If you think you might be a little overwhelmed in your current situation, take a step back to reflect and read some different ways that you can take back control over your role as a caregiver:

  • Effective communication: While being a caregiver, effective communication is a key skill to have with the person you are taking care of. You will not only need to be an effective communicator with your loved one, you will also need to communicate often with their medical team and care providers. Once you have mastered becoming an excellent communicator, you may have to help your loved one with realizing their limitations and let them know you are there to help.
  • Taking care of yourself first: Even though it’s tough to hear while taking care of someone else, your health and taking care of yourself should be a priority. This might mean taking care of your mental health by seeing a counselor or taking care of your physical health by seeing a doctor. Either way, caregiving takes a toll on caregivers, so it’s important to remain at your best health in order to help your loved ones effectively.
  • Accepting help: Although accepting help from family members, community and your friends might seem like a no-brainer, it can be sometimes difficult because you might think you are burdening someone else with your responsibility. The truth is that you shouldn’t feel that way. Accepting help from those that are willing to give it can help ease your stress and help take better care of your loved ones.
  • Being realistic & staying organized: Being realistic with your loved one about what they are experiencing can be important. It’s also important to be realistic with yourself so that you can cope with feelings of sadness and grief, especially if this is your first time being a caregiver. Staying organized and on top of your tasks can help ease your stress.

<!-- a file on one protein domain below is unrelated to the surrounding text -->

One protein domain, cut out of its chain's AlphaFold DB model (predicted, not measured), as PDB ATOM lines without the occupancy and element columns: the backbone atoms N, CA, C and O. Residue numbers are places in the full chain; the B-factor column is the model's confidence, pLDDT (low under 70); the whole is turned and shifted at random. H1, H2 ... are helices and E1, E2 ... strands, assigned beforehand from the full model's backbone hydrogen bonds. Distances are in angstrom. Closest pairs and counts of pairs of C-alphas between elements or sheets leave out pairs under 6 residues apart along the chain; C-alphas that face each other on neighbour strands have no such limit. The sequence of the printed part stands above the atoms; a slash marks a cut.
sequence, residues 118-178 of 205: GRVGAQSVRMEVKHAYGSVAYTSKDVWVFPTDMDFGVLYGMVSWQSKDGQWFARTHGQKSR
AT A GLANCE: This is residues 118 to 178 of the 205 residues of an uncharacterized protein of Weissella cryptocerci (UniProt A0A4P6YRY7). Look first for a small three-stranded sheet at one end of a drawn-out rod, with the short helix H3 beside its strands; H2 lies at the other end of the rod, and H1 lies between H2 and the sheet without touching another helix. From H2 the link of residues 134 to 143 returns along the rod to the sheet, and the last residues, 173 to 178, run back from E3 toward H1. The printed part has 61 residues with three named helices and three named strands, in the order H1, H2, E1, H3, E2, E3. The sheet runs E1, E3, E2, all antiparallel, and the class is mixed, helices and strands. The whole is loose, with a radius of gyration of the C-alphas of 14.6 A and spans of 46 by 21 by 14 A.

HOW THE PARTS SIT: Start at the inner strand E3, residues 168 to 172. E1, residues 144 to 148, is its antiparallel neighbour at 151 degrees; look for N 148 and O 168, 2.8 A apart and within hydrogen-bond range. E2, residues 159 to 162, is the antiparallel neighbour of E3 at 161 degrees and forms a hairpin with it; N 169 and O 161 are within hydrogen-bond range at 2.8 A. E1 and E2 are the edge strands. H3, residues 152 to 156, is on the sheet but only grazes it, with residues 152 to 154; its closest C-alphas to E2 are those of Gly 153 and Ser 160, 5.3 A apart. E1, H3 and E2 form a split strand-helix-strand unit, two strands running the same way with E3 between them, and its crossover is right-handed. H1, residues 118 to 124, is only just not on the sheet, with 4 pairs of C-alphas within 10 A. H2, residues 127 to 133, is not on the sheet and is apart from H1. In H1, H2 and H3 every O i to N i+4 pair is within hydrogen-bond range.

• Providing proper physical care: Not only can caregiving take a toll on your mental health, it can also start to affect your physical health – especially if your loved one is experiencing struggles with mobility. Learning the proper way to lift, feed and provide other forms of care for your loved one is important.
  • Trying new methods of care: New methods of care can be crucial to surviving during a time of crisis. Things are constantly changing, and sometimes it’s for the better. New helpful programs can surface, online patient portals can provide easier access, and new treatments can become available for your loved one.
  • Stay connected with the outside world: Lastly, it’s important to try and stay connected to the outside world, which can be difficult to do when your new responsibility can easily take over your life. Staying connected to the outside world can help ease your feelings of isolation or depression. So, take the time to stay connected with friends, family and colleagues, and try to talk about other things than your responsibilities as a caregiver.

Remember that while you can give all your time and effort into taking care of a loved one, you should take time for yourself and still enjoy the things you liked to do prior to becoming a caregiver on occasion. Try to get outdoors and talk a nice walk while taking in the fresh air. Because if you’ve been a caregiver before, you understand how hard it can be. Your loved ones are blessed to have someone in their life to take care of them, but it’s also important to take care of yourself.